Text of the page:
That wisdom was filed in Kang’s “Big Book of No.”  The Big Book of No is, essentially, how I parent.  I look back on my experiences as a kid.  I think of what my parents did.  I do the opposite 90% of the time.  Right now, the outcome is one Milkface who is compliant, happy, well-adjusted, exceptionally intelligent and a genuine pleasure to be around.  Granted, I’m only five and a half years into the whole parenting gig but I’m confident I’m on the right path.  The Big Book of No, combined with advice from anyone remotely sane seems to be working.  Suck on that, those who say you can’t break cycles and unlearn bad behaviors.  This bitch isn’t accepting that excuse at all.  This bitch has also been in therapy for fourteen blissful years trying to be anything other than some of her parents (when you have more than two parents, you get to use the word some).  It’s not fun.  It’s not a comfortable admission.  But, it is the truth and my reality.  Furthermore, if it makes Milky’s life better – then, by all means, I’ll spend another 14 years’ worth of time and money in therapy and maybe my darling shrink can get another boat out of it, as well (The man works hard and puts up with my shit.  He should actually get two boats.  Possibly three.).

This past weekend was graduation at Princess Celestia’s School for Gifted Unicorns.  The graduation ceremony is dramatically different from the traditional ceremony we have come to accept.  To me, it was lovely but emotionally exhausting – pretty much like a majority of my experiences with the school this past year for I have learned that being in a loving environment when you’re not exactly used to such a thing is fucking overwhelming.  Each of the students had a letter read to them by a faculty member.  The letter was actually written by the family (parents or grandparents).  It was loving, supportive and nurturing.  Then, each of the seniors prepared speeches.  As with most things PCSGU, the students are encouraged to put themselves out there.  Filtering is not something that happens at this school.  Exploration is desired.  Expression is encouraged.  These were positively amazing expressions of love, support and gratitude.  For someone raised in an environment where there was very little of this, it boggled my mind.  Emotional feral cats don’t receive this.  Wait – I really shouldn’t use that term without a qualifier.  I wasn’t entirely emotionally deprived.  I was on the receiving end of a good amount of emotional feedback; the majority of it was of the soul-crushing, esteem-destroying variety, however.  While I had more of my fair share of the negative, I was starving for the positive; distended belly and all.  By the grace of the Flying Spaghetti Monster, I did have some decent adults in life:  my father (with whom I did not live), Kate’s parents (who become more and more heroic to me as my journey down Parenting Lane grows longer), my Swedish parents (to whom I will never ever begin to articulate how much they mean to me or how they actually saved my life) and some amazing teachers and school administrators who knew to look beyond the propaganda (the smear campaign towards anything related to Kang’s paternal side) and see the hungry child beneath the surface.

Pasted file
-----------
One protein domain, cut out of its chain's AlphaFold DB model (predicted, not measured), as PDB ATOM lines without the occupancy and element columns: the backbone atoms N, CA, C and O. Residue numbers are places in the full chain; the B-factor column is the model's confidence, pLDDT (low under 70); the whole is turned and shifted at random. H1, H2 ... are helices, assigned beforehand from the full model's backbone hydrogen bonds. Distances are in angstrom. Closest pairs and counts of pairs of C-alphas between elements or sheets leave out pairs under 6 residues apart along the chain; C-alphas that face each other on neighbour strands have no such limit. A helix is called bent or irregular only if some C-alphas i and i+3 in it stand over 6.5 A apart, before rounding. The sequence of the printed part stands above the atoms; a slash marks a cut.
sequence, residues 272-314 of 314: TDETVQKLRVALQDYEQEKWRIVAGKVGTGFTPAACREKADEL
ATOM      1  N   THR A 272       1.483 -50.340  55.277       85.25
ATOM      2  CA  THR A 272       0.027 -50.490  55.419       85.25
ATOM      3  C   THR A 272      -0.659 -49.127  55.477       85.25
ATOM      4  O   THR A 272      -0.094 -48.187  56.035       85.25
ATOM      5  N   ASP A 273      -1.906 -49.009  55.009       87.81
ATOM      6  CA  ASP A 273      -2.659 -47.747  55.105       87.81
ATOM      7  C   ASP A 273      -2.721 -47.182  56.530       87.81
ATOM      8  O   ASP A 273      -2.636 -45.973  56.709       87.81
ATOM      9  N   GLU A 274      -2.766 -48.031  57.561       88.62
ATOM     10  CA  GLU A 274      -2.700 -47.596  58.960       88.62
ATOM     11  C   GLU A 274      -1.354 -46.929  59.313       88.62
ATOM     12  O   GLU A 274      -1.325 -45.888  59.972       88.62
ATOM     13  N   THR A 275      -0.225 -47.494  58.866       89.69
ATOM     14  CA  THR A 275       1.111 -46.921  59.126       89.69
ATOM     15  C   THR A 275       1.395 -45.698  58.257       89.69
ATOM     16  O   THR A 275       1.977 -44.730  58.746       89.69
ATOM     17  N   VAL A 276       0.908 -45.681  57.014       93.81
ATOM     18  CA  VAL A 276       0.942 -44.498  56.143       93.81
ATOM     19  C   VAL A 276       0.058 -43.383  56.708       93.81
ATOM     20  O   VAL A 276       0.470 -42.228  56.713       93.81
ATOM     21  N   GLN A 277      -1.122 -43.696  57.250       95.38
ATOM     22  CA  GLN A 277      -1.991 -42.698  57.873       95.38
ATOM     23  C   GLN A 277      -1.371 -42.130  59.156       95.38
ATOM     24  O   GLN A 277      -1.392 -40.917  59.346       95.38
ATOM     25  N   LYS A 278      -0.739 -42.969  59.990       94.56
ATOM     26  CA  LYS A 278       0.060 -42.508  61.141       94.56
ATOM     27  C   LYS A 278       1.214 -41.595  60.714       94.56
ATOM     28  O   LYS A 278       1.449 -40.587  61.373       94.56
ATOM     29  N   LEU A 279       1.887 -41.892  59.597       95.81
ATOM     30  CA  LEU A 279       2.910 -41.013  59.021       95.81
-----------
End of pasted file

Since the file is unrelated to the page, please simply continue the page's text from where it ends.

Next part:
Approximately a third of the way through the commencement exercises, I was a legitimate mess.  While fumbling through my sack of magic tricks, I managed to locate the tissues but realized the much needed bottle of Klonopin had been left on the kitchen counter.  On the verge of becoming overly emotional and feeling like I would cause I scene, I excused myself and slithered to the bathroom to get my shit together.  Because while the glowing words from the parents were read and the seniors spoke candidly of their experiences, something was overriding everything in my head.  My selfish bitch wouldn’t stop whispering “Soooooooo very different from your graduation, innit?  These kids are really lucky.”

My graduation was different.  It was typical.  252-ish students packed in the circle gym of our high school (we had two gyms – check out the badasses up in here) in the stagnant June air.  Everyone in their nice clothes, polyester blue robes, caps, etc…  Aqua Net, Drakkar, Ben-Gay and boy sweat (the boys had the circle gym, the girls were stuck in the creepy, old, wooden gym) fumes permeated the room further contributing to the inability to stay awake while people droned endlessly about whatever it is we’re supposed to drone endlessly about during occasions such as these.  I was separated from Kate because her last name begins with an M and mine begins with an L.  The bobby pins holding the mortarboard in place were stabbing me in the scalp.  My coworker tied my hair into a nice french braid but it was a bit too tight so I was crabby about that.  The darkest cloud came from looking in the stands.  I saw my father, his girlfriend, my then boyfriend (a college lad…ooooh) and my aunt and uncle.  So, 50% of my parents were represented.  50% were not.  Incidentally, the absent party included a teacher in the school district.  One who worked directly across the street from the building we were in.  And if you didn’t think that wasn’t the dominating thought of the evening for me, you’re wrong.  It was so present and cause of so much shame for me, it was a large contributing factor to why I drove the 40 minutes back to my father’s house instead of going to a post-graduation kegger.  Yes.  40 minutes to a house that wasn’t even in the school district.

What?